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13 September 2005

Walla Walla WA

While I was in Valdez I hooked up with a guy who made welded aluminum boats for the river traffic along the Snake River, and he suggested I take a ride up Hell's Canyon in one of them. He also gave me the lowdown on taking a shotgun through Canada, for he had one in the back of his truck camper, loaded with slugs.

You hear lots of talk about how hard it is to get across the border with a weapon of any sort, and even the occasional lurid tale of nosy inquisition and hours of search and destroy forays through your vehicle by belligerent border guards with a confiscatory gleam in their eyes.

The reality turns out to be a lot more cut and dried. He just showed up at the border, declared the shotgun, filled out a form identifying it by model and serial number, and paid $25 for a 60 day permit. The permit is renewable. He did not have to show the gun, nor have it sealed and plugged, nor any of the nonsense you hear about. He was on his way in about 15 minutes.

No muss, no fuss.

If you are going to be fishing at remote streams in Canada, and worried about bears, this might be the way to go. But I've been on some of those streams, and my experience is that the bears are not interested in you. Along the Russian river in the Kenai, I saw men and bears fishing side by side, both hauling in the salmon.

My impression is that people up there deal with a bear like you'd generally deal with a drunk. Just move over a bit and give him some room. He's more trouble than he's worth to run off. Of course, if either the bear or the drunk is carrying a shotgun, that's a different kettle of salmon.

My first view of Lewiston, Idaho, coming down from the north, was from the top of Lewiston Hill. Impressive. In the hazy distance, hay stubble covered the hills like a tawny pelt, rumpling down and converging into the speckled green of Lewiston along the broad blue ribbons of the Clearwater and Snake Rivers. Lewiston is a port, connected by river and lock to the Pacific ocean. Amazing, when you think about it. It's a long way to the ocean from here.

I took a look at Hell's Canyon State Park, and some of the tour boats. Perhaps another time. It was the middle of the day, and I just wasn't in the mood. Besides, I had an appointment in Walla Walla to pick up my guns.

I got in about 3 pm, and Alan didn't get off until 5, so I decided to improve the time by washing the truck and trailer. I had accumulated a thick coating of Alaskan and Canadian mud.

I had to pick up a new little door for my electrical cord stow-hole, so I headed south a few miles to Milton-Freewater, Oregon, and Smiley's RV. Got the part, and directions to the carwash. Pulling up in front of it, I saw that I couldn't pull straight in, but there was an entrance to each side. I waited for traffic, then pulled right into the one next to the pizza joint.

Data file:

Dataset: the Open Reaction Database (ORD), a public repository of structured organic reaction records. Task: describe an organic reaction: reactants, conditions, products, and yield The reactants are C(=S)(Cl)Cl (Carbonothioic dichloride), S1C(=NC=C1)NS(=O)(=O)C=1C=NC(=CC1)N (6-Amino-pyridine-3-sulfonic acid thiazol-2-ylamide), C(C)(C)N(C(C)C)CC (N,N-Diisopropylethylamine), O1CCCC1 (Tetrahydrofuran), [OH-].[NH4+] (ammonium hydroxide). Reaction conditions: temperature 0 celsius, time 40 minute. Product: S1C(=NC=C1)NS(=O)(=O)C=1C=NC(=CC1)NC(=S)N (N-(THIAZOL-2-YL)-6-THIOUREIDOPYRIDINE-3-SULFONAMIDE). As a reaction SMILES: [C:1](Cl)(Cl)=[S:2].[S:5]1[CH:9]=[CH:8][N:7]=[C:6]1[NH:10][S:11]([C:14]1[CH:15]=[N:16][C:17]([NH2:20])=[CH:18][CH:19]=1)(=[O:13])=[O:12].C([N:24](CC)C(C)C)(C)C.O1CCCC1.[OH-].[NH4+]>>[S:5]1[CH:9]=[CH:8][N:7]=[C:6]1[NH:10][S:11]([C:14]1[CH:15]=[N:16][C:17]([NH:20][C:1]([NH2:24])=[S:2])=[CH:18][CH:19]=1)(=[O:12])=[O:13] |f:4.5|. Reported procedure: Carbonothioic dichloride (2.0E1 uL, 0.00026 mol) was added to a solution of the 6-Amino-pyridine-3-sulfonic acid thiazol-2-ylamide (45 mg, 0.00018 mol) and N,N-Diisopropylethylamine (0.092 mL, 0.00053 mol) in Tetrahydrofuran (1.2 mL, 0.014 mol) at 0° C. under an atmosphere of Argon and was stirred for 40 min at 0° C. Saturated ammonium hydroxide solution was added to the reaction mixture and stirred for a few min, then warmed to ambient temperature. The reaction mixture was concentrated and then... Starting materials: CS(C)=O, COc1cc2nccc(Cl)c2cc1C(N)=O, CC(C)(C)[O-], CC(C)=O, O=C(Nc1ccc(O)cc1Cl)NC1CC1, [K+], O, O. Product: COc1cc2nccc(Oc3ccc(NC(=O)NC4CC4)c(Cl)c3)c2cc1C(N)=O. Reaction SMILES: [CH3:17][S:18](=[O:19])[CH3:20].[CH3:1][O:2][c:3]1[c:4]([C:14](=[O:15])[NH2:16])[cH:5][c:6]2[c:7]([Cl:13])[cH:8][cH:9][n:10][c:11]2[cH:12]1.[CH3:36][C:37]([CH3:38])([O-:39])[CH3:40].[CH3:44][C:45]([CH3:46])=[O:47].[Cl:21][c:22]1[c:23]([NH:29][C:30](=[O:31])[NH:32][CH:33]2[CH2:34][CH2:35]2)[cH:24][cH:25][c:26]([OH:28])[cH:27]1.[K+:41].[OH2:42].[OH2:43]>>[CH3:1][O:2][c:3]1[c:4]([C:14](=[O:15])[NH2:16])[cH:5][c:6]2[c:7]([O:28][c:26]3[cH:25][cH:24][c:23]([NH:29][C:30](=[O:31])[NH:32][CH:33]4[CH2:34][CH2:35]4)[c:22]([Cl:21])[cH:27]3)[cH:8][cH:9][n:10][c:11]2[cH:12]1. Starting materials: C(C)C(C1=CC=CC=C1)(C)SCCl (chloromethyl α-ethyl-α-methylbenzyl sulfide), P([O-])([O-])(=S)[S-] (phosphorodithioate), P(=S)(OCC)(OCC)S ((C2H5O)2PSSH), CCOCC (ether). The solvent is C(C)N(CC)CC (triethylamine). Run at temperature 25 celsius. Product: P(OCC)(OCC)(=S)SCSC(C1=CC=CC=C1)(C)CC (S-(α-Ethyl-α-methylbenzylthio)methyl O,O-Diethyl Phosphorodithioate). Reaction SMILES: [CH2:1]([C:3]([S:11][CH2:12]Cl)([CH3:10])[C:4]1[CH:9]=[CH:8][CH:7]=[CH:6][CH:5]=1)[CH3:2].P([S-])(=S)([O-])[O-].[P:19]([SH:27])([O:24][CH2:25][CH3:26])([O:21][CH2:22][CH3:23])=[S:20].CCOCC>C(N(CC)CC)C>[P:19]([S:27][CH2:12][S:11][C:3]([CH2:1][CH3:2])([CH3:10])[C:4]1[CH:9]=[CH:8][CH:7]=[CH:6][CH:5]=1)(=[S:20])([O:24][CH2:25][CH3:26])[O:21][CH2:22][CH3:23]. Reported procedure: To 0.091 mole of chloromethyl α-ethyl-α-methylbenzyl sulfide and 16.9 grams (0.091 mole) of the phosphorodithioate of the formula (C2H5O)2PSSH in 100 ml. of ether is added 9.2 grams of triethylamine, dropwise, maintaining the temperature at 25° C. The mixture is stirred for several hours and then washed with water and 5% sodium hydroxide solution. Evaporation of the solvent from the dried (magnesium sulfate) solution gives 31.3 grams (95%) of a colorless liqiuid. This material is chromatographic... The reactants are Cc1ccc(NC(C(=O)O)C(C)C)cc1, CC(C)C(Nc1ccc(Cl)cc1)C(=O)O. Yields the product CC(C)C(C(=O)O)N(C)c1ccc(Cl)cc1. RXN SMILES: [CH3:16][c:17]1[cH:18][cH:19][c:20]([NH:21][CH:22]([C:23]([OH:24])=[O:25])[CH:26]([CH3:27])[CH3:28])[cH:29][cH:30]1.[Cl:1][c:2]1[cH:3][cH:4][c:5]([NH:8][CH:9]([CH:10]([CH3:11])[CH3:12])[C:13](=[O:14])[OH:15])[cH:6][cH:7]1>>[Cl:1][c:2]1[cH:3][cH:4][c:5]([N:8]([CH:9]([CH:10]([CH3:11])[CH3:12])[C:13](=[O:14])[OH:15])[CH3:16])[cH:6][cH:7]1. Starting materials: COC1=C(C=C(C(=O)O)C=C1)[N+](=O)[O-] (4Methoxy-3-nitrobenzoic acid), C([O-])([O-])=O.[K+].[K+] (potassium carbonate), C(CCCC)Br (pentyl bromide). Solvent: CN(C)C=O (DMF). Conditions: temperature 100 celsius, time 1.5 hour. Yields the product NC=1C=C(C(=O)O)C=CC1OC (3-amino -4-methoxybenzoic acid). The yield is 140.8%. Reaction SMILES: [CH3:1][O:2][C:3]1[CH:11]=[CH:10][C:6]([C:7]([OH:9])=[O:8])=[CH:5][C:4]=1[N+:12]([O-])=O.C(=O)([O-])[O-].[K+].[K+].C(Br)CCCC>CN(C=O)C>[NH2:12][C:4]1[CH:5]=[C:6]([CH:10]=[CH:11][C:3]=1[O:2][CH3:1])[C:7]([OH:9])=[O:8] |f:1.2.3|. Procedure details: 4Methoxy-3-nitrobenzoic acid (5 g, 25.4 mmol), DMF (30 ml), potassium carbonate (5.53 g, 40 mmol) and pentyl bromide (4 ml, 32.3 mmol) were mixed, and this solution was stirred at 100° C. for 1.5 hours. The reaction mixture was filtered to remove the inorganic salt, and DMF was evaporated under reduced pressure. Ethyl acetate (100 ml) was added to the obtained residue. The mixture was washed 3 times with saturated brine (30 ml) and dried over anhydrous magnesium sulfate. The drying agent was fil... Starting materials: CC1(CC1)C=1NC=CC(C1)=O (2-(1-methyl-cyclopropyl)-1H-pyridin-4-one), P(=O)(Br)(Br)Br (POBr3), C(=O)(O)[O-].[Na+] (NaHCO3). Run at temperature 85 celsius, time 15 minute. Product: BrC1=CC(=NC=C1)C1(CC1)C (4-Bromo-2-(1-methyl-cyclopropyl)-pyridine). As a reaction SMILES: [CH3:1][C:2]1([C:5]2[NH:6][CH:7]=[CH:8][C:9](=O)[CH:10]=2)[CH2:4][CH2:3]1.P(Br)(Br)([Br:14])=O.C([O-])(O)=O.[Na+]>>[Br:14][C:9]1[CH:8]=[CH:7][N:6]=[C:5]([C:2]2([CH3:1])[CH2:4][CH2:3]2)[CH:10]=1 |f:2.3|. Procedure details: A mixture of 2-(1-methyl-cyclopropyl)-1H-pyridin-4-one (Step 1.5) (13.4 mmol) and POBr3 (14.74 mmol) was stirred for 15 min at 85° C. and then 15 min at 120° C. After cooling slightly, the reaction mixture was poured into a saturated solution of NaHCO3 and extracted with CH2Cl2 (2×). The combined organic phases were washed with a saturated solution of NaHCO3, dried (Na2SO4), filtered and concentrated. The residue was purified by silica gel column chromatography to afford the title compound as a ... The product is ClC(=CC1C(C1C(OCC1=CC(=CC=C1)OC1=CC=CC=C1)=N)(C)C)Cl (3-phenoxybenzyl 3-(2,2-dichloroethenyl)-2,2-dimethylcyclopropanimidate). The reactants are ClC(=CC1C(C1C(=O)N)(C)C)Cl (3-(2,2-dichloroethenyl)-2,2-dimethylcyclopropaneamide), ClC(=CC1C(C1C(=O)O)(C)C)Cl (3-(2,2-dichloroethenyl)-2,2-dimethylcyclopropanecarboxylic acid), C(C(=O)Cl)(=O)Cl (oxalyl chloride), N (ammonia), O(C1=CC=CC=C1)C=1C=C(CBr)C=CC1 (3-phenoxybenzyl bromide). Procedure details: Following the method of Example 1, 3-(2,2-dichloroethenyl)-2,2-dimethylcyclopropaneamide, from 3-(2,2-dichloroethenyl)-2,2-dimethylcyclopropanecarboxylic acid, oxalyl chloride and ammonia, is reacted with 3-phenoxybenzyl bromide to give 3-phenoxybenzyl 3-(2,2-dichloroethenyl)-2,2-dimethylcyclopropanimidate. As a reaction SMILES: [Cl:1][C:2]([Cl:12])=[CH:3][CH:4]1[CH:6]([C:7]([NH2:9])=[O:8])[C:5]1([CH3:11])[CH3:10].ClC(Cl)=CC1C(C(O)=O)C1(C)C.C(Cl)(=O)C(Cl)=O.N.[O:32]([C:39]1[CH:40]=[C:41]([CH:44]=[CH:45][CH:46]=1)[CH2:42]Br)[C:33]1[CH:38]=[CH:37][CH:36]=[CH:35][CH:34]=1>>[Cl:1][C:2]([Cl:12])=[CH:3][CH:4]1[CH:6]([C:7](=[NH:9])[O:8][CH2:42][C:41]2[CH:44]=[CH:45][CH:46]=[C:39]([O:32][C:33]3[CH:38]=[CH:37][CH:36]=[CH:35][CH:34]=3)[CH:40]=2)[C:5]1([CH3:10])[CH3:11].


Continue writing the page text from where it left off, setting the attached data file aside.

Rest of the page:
Someone had put a high curb between the two businesses. So there I was, facing into a dead end parking lot, with the traffic going zip-zip-zip behind me. Can't go forward, can't go back. Then I noticed that there was a little road around back behind the pizza joint, apparently for window pickup.

Narrow, but looks like I can make it.

Now I could have just waited for a break in the traffic. Eventually there would have been one, and I could have backed out of there. But noooo. That would have required patience.

When in doubt, panic.

You guessed it. Erk. I caught the edge of the green mansard roof with the passenger side of the trailer. Poked a hole right through the skin, and ripped the awning above the door.

Employees came boiling out, then ducked back in again, because I was turning the air pretty blue. I apologized, briefly, then let'er rip again. Just couldn't quit for a few minutes there. Not really inventive cussing, just energetic and repetitive. I wore it out after a little while.

The owner showed up with the cops, and I settled with him for a hundred bucks. Not that much damage to the building, but the figure was less than my deductible, and I didn't want any lingering long distance trouble. Then I persuaded some of those nervous employees to back me out into the road and around to the side, where I got out the ladder and duct-taped the hole.

About a foot long. Dang.

I dropped the trailer and washed the truck. I gave up cleaning the trailer. The duct tape might not hold against that much water. In fact, I've got to keep an eye out for some 70 mph test duct tape. Do they make such a thing?

I had a couple of beers to settle my digestion. Then I drove back to Walla Walla. Alan met me in the Safeway parking lot with my package. We went out to supper.

I didn't unwrap the guns. Safer to wait till tomorrow. They aren't loaded, but given the way things were going I could probably still figure out a way to shoot myself in the foot.


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